New research investigating the activity of horses turned out at pasture using Trackener

New Research Investigating the Activity of Horses 

Turned out at Pasture Using Trackener Data

A research project undertaken by BSc student Eleanor Mackenzie at University Centre Hartpury in March 2018, investigated whether activity level at pasture was affected by the duration of turnout, the size of the pasture and the time of year i.e.- the season. During part of Trackener’s development, devices were placed on numerous horses of different breed, age, height, sex and domestic use to collect over 5000 hours of data. The data from 5 of these horses, all leisure horses and 16 to 16.2hh, with varying turnout lengths was used for this study. Using the data already collected by Trackener devices, the student analysed the distances travelled and speed of the horses out at pasture using the GPS coordinates produced by the device. These GPS coordinates were visualised on a heat map as shown in figure 1 showing pasture size. An example of the data from one horse is shown in Figure 2.

Figure 1.

Figure 2.

The analysis revealed that the size of field did not influence the distance or speed travelled during grazing periods and that there was no significant difference between the time of year and duration of turnout. However, the distance travelled and average speed did show significant seasonal variation with greater distance and speed recorded in Autumn than Summer. These distances averaged at 7.4km/day in Autumn and 3.7km/day in the Summer.

Research on turnout can reveal important behaviour patterns related to the horse’s time budget as time spent at pasture reflects aspects of the horse’s health and mobility, social interactions, foraging behaviour and contentment in their environment (Yarnell et al., 2015). It is also useful to compare domestic horse behaviour to those in a natural state as an indicator of welfare (Veasey et al. 1996). This research investigating the size of turnout has shown little to no effect on the tracked behaviour of horses and the potential impact on welfare. However, the distances covered by horses even at their highest level of activity (Autumn -7.4km/day) are well below those of wild horses travelling up to 28.3km day (Hampson et al., 2010). The effects of reduced movement in humans has been well documented, with implications on weight, joints, physiology and even mental health. Although not as well researched in horses, we recognize the restricted turnout in domestic practices as a contributor to problems with weight management and fluid on the joints etc. This is something we at Trackener are keen to explore further as we believe there is a huge potential for data driven research about horse’s turnout and its impact on health and welfare.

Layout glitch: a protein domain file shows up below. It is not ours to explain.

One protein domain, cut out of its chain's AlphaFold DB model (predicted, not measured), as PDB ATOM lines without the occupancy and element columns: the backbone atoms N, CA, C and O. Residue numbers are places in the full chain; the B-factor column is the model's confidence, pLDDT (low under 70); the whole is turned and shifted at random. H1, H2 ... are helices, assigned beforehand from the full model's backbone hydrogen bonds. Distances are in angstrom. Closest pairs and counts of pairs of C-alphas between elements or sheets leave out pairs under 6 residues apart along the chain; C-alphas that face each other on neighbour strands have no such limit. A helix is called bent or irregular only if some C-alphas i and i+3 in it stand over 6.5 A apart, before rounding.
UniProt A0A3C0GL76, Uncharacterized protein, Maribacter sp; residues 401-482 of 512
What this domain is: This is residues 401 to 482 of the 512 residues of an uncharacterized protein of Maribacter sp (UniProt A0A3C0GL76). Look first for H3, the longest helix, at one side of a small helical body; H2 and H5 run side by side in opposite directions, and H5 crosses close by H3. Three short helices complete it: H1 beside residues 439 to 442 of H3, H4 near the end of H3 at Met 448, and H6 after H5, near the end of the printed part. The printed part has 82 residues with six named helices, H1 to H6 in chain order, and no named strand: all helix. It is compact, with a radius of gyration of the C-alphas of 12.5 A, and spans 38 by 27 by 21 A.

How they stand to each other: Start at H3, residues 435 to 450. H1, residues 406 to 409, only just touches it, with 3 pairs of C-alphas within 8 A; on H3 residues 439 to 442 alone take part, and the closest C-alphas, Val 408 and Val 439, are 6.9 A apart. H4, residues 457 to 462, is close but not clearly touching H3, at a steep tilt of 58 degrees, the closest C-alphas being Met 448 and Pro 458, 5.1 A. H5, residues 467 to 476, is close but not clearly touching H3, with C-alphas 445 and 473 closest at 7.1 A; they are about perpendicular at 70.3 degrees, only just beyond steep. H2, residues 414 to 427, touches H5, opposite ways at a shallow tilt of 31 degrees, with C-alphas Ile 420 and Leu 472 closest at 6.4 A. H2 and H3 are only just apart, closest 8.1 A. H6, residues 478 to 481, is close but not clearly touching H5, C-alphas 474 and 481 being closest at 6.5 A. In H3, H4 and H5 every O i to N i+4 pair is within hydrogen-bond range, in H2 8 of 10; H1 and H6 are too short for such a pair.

Dataloggers using GPS are increasingly popular for use on other animals to track the behaviour habits and movement of wildlife and cattle and even oestrus patterns in cows, yet have fairly limited use in horses despite the potential capabilities and findings (Titler et al., 2015; Jónsson et al., 2011). Although this study was a sample pilot with data on horses not hand selected by the researcher, the study produced some interesting and promising results for the future. The potential for more data collected on a larger sample size is exciting, especially as there is an ever-growing demand and speculation around monitoring domestic management practices as welfare concerns rise. 

Trackener is ideal for collecting data on horses over long periods of time and can be worn during the day and night during turnout or stabling. We are always happy to work with researchers for new studies and research projects. If you are interested  in using Trackener for your research, please don’t hesitate to get in touch with us. Kits are available to rent and purchase NOW.

To contact Rachel Collins, the supervisor of the projectemail here.

If you've found this research interesting, let us know what you think in the comments below and feel free to share with friends! Trackener has many more research projects underway. To keep updated with our progress, sign up to our newsletter.

Written by Ruth Box BSc, EEBW @ruth_box6910 Email Ruth


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